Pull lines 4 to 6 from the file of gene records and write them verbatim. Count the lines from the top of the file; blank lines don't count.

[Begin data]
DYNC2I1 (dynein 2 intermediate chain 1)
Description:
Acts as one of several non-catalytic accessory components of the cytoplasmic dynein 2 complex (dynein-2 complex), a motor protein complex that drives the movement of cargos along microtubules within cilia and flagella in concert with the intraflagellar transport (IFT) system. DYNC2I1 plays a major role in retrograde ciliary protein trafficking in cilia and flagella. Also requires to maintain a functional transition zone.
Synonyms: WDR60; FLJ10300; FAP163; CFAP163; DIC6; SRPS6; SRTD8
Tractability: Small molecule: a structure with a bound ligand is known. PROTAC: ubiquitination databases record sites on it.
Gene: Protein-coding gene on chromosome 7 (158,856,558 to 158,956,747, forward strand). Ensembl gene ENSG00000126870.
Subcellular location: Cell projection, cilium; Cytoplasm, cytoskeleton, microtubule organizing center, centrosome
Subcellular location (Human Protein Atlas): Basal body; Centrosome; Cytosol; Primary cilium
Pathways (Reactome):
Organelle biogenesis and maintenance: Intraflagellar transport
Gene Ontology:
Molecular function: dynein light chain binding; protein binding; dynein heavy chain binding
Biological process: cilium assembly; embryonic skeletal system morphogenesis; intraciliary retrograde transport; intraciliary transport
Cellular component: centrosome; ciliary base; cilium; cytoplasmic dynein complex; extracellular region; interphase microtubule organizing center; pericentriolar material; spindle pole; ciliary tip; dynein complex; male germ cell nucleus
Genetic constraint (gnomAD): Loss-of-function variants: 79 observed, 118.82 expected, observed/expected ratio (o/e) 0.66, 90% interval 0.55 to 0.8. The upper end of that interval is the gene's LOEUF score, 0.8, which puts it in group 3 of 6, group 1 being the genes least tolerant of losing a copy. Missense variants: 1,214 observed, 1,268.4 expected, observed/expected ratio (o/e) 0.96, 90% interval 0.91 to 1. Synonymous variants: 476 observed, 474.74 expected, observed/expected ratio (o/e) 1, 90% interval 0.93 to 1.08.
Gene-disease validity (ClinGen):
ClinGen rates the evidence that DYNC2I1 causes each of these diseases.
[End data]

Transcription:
Synonyms: WDR60; FLJ10300; FAP163; CFAP163; DIC6; SRPS6; SRTD8
Tractability: Small molecule: a structure with a bound ligand is known. PROTAC: ubiquitination databases record sites on it.
Gene: Protein-coding gene on chromosome 7 (158,856,558 to 158,956,747, forward strand). Ensembl gene ENSG00000126870.